• Thursday, May 26, 2011

    Disruptive Cloud Start-Ups - Part 2: AppDirect

    Check out the first post of this series on NimbusDB, if you haven't already seen it. This post is about AppDirect. I met with Nicolas Desmarais, a co-founder and the CEO of AppDirect and had a long discussion regarding their current solutions and future strategy. AppDirect is an app store for small businesses. The developers can integrate their applications with AppDirect and AppDirect manages the experience of selling, provisioning, and billing with a 70-30 revenue split with the developers. They also have a white label app store solution that they sell to large customers such as ISPs who can sell these same applications to their customers.

    Let's get the things out of the way that I didn't like about them.

    The downside:

    The target market that comprises of small businesses is extremely difficult to reach to and to market to. This gets even more difficult when the company trying to market is a young start-up and the customers are "S" in SMB. These customers have very different kind of requirements. They look for simple solutions that are not very expensive and have predictable SLA with a clear local support model and not the ones that come with enterprise grade features such as end-to-end integration, single sign on etc. Intuit has owned this channel for a while via Quickbooks and their SMB marketplace (the partner platform) is a great example of selling go-to-market services to other ISVs. AppDirect will have to work much harder if they want to work this channel.

    So, why do I think they are disruptive?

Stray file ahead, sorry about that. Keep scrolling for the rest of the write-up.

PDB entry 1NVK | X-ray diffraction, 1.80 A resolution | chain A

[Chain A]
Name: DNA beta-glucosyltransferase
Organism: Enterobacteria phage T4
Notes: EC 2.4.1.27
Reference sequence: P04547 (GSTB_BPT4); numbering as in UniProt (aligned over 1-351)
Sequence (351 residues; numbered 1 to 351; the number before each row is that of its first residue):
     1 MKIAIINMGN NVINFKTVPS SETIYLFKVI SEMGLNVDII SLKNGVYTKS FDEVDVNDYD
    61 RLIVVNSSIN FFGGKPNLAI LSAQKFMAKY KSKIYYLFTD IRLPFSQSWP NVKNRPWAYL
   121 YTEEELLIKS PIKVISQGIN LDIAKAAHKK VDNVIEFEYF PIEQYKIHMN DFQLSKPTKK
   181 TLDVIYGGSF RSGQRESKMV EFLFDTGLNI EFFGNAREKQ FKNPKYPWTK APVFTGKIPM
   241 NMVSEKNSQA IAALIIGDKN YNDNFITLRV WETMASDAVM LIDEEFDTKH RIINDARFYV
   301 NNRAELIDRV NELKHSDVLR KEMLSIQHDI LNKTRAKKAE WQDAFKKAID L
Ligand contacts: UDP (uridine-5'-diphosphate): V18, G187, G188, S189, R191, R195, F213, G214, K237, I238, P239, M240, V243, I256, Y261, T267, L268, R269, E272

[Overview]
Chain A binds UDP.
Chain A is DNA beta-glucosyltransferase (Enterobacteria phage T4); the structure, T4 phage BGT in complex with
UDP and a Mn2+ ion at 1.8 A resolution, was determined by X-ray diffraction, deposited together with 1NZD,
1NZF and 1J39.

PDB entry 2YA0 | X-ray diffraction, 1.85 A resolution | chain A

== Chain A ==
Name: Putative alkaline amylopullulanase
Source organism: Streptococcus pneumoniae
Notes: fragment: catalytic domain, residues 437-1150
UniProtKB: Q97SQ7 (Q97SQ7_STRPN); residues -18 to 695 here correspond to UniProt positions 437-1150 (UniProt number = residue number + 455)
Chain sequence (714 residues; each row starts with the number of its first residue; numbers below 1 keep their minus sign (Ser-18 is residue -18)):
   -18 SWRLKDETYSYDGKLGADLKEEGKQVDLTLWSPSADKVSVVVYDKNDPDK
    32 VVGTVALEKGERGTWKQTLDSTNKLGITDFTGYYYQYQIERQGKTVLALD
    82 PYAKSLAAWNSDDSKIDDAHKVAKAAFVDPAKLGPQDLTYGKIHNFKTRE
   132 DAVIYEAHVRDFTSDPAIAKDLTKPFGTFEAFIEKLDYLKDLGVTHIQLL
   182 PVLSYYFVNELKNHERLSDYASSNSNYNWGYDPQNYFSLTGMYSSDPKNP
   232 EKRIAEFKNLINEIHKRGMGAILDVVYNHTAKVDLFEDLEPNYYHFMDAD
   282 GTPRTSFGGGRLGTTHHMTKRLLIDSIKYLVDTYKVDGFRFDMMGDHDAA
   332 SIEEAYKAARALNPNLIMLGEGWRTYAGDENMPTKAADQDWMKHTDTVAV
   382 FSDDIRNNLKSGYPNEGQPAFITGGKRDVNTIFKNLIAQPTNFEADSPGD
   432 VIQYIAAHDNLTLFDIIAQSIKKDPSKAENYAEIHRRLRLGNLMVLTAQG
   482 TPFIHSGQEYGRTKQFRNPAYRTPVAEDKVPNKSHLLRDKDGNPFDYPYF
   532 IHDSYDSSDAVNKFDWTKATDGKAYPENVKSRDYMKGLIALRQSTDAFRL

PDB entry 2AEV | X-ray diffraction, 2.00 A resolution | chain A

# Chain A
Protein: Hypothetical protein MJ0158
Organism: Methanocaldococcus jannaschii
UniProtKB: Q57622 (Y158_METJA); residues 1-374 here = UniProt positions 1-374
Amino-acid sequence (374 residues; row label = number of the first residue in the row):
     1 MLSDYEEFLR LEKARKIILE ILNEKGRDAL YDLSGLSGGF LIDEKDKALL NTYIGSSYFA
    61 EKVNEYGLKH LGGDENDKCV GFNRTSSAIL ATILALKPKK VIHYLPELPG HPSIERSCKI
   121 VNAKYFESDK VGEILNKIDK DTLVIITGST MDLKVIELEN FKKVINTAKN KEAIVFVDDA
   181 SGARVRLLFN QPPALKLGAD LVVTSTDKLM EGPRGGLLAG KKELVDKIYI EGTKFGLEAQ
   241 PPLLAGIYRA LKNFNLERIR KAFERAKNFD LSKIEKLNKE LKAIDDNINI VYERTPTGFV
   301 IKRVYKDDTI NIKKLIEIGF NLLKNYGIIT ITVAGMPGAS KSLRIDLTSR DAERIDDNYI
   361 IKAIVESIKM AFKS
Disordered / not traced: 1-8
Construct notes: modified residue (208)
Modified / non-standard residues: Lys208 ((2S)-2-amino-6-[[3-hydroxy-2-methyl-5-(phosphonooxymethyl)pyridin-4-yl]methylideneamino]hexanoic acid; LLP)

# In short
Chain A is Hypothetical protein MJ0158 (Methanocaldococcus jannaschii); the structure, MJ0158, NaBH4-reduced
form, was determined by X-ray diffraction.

The upside:

    AppDirect is platform-agnostic. The developers can write applications in any language and run it on any platform as long as they integrate with AppDirect's end points (the APIs). The ISVs or PaaS providers have traditionally locked developers into their platform. That lock-in now goes away.

    Even though the telcos are not the most innovative companies, they are laggards with a pile of cash, a ton of customers, and good margins. I believe that telcos can be great enterprise software vendors for SMB. Instead of spending money on the marketing efforts, if AppDirect can convince the Telcos and ISPs to bundle their white label solution, it's a win-win situation. This business alone can make them profitable. What you need is a small number of large customers. Long tail can always be an added bonus.

    The team is talented and they have got a good product with some early customers. If they can execute on their vision and pivot as necessary, they're on to something,

    Check out their slides and presentation:

    Friday, May 6, 2011

    Disruptive Cloud Start-Ups - Part 1: NimbusDB

    Being at Under The Radar (UTR), watching disruptive companies present and network with entrepreneurs, thought leaders, and venture capitalists is an annual tradition that I don't miss. I have blogged about disruptive start-ups that I saw in the previous years. The biggest exit out of UTR, that I have witnessed so far, is Salesforce.com's $212 million acquisition of Heroku. This post is about one of the disruptive start-ups that I saw at UTR this year - NimbusDB.